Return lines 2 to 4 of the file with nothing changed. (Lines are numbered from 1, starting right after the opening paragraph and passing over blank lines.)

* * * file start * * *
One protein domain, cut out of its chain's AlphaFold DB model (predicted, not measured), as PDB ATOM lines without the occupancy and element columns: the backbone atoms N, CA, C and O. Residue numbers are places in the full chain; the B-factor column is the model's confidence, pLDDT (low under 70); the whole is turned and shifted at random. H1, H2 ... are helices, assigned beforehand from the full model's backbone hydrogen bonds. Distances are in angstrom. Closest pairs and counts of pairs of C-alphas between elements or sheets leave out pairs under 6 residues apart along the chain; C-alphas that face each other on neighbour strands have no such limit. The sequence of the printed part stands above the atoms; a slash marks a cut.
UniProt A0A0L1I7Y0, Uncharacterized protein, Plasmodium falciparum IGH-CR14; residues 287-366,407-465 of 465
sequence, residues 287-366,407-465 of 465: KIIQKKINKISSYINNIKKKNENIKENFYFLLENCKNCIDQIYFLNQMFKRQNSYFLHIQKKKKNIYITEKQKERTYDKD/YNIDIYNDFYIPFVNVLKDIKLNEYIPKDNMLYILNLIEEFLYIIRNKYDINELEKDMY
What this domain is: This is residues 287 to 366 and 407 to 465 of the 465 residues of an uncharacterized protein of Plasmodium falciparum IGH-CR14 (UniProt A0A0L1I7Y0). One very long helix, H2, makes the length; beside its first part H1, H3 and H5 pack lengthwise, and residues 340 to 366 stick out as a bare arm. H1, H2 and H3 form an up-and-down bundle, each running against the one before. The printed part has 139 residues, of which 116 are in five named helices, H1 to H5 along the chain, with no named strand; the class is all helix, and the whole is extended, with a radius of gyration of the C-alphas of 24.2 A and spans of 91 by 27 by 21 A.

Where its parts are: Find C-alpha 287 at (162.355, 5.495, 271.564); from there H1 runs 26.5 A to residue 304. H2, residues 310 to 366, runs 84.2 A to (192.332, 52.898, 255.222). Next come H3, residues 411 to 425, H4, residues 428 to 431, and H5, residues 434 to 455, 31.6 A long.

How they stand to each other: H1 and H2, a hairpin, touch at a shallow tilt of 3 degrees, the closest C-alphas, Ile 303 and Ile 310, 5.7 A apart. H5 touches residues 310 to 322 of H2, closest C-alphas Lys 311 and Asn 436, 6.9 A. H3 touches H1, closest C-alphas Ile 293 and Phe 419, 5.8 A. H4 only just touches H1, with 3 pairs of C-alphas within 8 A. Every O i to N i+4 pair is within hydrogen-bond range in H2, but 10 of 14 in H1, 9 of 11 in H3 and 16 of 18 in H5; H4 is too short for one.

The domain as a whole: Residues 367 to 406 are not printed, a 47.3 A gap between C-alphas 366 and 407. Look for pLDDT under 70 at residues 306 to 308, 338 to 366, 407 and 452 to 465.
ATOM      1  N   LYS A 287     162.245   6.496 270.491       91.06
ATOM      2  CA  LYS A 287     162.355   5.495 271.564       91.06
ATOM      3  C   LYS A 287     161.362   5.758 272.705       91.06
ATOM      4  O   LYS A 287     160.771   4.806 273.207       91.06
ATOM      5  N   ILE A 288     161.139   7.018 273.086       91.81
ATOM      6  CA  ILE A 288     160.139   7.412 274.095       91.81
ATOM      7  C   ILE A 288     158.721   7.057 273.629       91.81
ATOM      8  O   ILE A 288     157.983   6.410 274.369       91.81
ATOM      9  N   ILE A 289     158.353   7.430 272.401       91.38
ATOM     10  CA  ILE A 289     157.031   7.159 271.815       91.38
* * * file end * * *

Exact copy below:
sequence, residues 287-366,407-465 of 465: KIIQKKINKISSYINNIKKKNENIKENFYFLLENCKNCIDQIYFLNQMFKRQNSYFLHIQKKKKNIYITEKQKERTYDKD/YNIDIYNDFYIPFVNVLKDIKLNEYIPKDNMLYILNLIEEFLYIIRNKYDINELEKDMY
What this domain is: This is residues 287 to 366 and 407 to 465 of the 465 residues of an uncharacterized protein of Plasmodium falciparum IGH-CR14 (UniProt A0A0L1I7Y0). One very long helix, H2, makes the length; beside its first part H1, H3 and H5 pack lengthwise, and residues 340 to 366 stick out as a bare arm. H1, H2 and H3 form an up-and-down bundle, each running against the one before. The printed part has 139 residues, of which 116 are in five named helices, H1 to H5 along the chain, with no named strand; the class is all helix, and the whole is extended, with a radius of gyration of the C-alphas of 24.2 A and spans of 91 by 27 by 21 A.

Where its parts are: Find C-alpha 287 at (162.355, 5.495, 271.564); from there H1 runs 26.5 A to residue 304. H2, residues 310 to 366, runs 84.2 A to (192.332, 52.898, 255.222). Next come H3, residues 411 to 425, H4, residues 428 to 431, and H5, residues 434 to 455, 31.6 A long.